China’s securities regulator said on Friday it is confident it will reach an agreement with US counterparts on securities supervision, after New York-listed Chinese stocks tumbled as the first to be potentially delisted were named.
Earlier this week, the US Securities Exchange Commission (SEC) identified five Chinese companies that will be delisted by 2024 if they do not provide access to audit documents, according to a March 8 post on its official website.
They are fast-food giant Yum China, biotech groups BeiGene, Zai Lab and HutchMed, and technology company ACM Research. The announcement triggered a sell-off in the Chinese stocks on Thursday.
Nasdaq-listed ACM closed down 22%, while Zai Lab dropped 9%. HutchMed fell 6.5% and BeiGene fell 6%, also on the Nasdaq. NYSE-listed Yum dropped more than 10%. The Nasdaq Golden Dragon index closed down 10%.
The SEC estimated that 273 registrants might be identified as part of its review of registrants in calendar year 2020 under the Holding Foreign Companies Accountable Act (HFCAA).
In Hong Kong on Friday, HutchMed dropped more than 11% and Yum China stock fell 7.5% in mid-afternoon trading, while BeiGene and Zai Lab dipped about 6%. The broader Hang Seng Index fell less than 0.7%.
“Yum China previously disclosed that it expected to be so identified,” Yum said in a Hong Kong stock exchange filing on Friday. “The company will continue to monitor market developments and evaluate all strategic options.”
Zai Lab said in a filing on Friday that it was “evaluating, designing, and implementing additional business processes and control changes to meet the requirements of the HFCAA”.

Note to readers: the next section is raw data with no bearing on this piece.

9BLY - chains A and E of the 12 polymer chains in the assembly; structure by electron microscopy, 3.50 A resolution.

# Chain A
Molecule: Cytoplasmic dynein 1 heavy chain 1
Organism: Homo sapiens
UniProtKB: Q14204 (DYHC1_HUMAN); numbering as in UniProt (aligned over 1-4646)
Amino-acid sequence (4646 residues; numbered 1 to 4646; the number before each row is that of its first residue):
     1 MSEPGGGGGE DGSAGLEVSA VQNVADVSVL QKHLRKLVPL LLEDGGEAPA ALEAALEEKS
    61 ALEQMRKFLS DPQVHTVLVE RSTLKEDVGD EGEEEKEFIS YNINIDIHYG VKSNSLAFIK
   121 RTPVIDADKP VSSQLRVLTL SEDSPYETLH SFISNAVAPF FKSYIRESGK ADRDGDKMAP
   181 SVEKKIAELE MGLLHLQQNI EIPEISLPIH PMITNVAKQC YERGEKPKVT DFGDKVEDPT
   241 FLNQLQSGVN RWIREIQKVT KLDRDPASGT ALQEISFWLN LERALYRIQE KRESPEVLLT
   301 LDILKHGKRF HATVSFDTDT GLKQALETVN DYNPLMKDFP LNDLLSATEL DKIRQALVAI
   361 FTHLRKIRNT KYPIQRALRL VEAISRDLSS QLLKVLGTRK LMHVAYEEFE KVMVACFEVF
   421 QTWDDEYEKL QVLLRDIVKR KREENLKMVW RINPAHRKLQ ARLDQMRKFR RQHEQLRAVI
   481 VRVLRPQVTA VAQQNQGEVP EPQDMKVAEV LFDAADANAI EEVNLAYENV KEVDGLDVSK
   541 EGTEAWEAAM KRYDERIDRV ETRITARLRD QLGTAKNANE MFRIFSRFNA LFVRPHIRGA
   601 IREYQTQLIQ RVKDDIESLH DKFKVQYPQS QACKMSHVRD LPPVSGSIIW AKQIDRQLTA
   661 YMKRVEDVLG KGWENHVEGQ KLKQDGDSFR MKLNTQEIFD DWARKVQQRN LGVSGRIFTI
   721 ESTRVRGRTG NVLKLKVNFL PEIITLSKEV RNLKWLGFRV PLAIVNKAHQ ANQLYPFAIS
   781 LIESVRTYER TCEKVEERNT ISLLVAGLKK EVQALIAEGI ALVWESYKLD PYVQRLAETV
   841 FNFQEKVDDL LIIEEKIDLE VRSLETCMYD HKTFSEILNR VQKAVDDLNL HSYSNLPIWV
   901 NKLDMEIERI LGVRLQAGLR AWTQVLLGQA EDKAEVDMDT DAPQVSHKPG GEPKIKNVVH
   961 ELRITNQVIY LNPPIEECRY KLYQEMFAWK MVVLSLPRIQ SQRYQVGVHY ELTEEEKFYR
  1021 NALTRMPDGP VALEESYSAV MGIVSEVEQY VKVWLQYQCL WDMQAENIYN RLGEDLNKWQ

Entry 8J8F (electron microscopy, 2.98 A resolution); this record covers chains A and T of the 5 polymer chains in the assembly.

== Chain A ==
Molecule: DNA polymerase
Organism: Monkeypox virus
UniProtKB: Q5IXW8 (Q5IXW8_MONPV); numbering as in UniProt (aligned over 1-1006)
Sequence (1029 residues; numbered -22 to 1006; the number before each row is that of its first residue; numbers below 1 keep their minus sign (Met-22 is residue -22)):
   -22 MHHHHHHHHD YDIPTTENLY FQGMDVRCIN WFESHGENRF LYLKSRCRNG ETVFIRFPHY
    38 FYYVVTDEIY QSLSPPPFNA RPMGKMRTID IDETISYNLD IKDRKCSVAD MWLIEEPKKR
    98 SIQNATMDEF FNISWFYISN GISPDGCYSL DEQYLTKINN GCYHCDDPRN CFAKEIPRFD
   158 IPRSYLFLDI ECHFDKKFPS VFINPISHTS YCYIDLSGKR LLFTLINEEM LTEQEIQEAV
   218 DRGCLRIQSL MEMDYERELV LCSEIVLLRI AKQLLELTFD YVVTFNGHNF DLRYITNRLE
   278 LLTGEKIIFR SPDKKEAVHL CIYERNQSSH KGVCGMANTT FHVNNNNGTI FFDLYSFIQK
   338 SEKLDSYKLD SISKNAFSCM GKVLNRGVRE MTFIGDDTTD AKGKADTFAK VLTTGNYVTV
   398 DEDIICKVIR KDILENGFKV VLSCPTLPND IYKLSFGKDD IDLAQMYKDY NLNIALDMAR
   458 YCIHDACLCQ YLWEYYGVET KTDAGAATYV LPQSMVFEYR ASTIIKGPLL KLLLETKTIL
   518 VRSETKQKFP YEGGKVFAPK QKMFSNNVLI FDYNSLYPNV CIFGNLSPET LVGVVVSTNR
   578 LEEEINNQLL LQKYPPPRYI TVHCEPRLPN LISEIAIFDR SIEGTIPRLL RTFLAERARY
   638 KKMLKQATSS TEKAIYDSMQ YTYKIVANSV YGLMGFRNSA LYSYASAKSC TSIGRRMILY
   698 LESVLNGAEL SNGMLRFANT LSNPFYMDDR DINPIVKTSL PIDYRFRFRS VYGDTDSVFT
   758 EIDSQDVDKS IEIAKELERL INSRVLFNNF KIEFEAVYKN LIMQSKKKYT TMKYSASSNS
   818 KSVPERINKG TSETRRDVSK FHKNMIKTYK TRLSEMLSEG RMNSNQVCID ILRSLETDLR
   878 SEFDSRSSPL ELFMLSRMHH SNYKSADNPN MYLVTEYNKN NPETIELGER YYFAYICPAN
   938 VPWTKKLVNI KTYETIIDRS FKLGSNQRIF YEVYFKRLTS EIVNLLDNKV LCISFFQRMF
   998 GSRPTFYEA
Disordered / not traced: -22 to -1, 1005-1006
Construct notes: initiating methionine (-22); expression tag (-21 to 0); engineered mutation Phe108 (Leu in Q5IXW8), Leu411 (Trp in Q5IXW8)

The company said that would “enable us to engage an independent public accounting firm that satisfies the PCAOB inspection requirements”, referring to the Public Company Accounting Oversight Board, the US audit regulator.
Why will Chinese stocks be delisted?
Since the Sarbanes-Oxley Act was passed in 2002, the US has demanded complete access to the books of any foreign company listed on a US exchange.
Every country except China has cooperated, and after a series of discussions over numerous years failed, the US Congress passed the HFCCA, which compelled the SEC to delist the Chinese stocks any company that does not comply.
The auditing dispute puts hundreds of billions of dollars of US investments at stake.
In the note posted on its official WeChat page, the China Securities Regulatory Commission (CSRC) said that together with the Ministry of Finance, it has continued to communicate with the PCAOB.
The CSRC said talks had made “positive progress” but added that it firmly opposes the “politicising of securities supervision”.
The PCAOB’s longstanding position is that the attitude taken by Chinese authorities impedes its ability to oversee US-registered audit firms in mainland China and Hong Kong.
“Specifically, these positions impair our ability to conduct inspections and investigations of the audits of public companies with China-based operations and whether we will obtain access remains an open issue,” the PCAOB has said.
“This affects our ability to oversee audit work on behalf of investors in US capital markets,” it added.
- Reuters, with additional editing by George Russell